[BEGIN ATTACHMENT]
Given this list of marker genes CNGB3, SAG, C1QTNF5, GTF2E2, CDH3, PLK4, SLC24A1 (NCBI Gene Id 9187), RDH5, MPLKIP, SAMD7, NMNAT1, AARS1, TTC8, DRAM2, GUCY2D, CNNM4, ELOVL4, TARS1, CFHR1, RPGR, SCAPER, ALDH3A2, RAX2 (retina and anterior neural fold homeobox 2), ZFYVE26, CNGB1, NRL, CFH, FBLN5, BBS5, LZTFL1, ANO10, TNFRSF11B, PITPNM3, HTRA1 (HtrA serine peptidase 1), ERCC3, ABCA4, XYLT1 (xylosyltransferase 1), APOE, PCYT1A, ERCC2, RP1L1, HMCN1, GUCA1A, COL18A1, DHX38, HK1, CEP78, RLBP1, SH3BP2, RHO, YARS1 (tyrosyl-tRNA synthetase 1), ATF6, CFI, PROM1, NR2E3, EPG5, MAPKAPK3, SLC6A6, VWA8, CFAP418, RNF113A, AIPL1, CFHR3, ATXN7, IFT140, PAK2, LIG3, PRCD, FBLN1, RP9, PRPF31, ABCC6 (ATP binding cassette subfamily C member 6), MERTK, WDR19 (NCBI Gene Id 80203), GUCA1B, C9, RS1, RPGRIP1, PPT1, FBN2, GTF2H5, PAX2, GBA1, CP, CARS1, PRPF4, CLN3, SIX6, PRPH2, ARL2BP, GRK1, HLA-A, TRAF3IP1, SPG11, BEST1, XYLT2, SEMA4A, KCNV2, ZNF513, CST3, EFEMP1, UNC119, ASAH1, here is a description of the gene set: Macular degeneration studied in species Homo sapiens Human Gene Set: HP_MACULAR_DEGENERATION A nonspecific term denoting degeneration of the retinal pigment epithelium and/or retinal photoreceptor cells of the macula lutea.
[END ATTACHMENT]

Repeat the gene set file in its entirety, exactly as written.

Given this list of marker genes CNGB3, SAG, C1QTNF5, GTF2E2, CDH3, PLK4, SLC24A1 (NCBI Gene Id 9187), RDH5, MPLKIP, SAMD7, NMNAT1, AARS1, TTC8, DRAM2, GUCY2D, CNNM4, ELOVL4, TARS1, CFHR1, RPGR, SCAPER, ALDH3A2, RAX2 (retina and anterior neural fold homeobox 2), ZFYVE26, CNGB1, NRL, CFH, FBLN5, BBS5, LZTFL1, ANO10, TNFRSF11B, PITPNM3, HTRA1 (HtrA serine peptidase 1), ERCC3, ABCA4, XYLT1 (xylosyltransferase 1), APOE, PCYT1A, ERCC2, RP1L1, HMCN1, GUCA1A, COL18A1, DHX38, HK1, CEP78, RLBP1, SH3BP2, RHO, YARS1 (tyrosyl-tRNA synthetase 1), ATF6, CFI, PROM1, NR2E3, EPG5, MAPKAPK3, SLC6A6, VWA8, CFAP418, RNF113A, AIPL1, CFHR3, ATXN7, IFT140, PAK2, LIG3, PRCD, FBLN1, RP9, PRPF31, ABCC6 (ATP binding cassette subfamily C member 6), MERTK, WDR19 (NCBI Gene Id 80203), GUCA1B, C9, RS1, RPGRIP1, PPT1, FBN2, GTF2H5, PAX2, GBA1, CP, CARS1, PRPF4, CLN3, SIX6, PRPH2, ARL2BP, GRK1, HLA-A, TRAF3IP1, SPG11, BEST1, XYLT2, SEMA4A, KCNV2, ZNF513, CST3, EFEMP1, UNC119, ASAH1, here is a description of the gene set: Macular degeneration studied in species Homo sapiens Human Gene Set: HP_MACULAR_DEGENERATION A nonspecific term denoting degeneration of the retinal pigment epithelium and/or retinal photoreceptor cells of the macula lutea.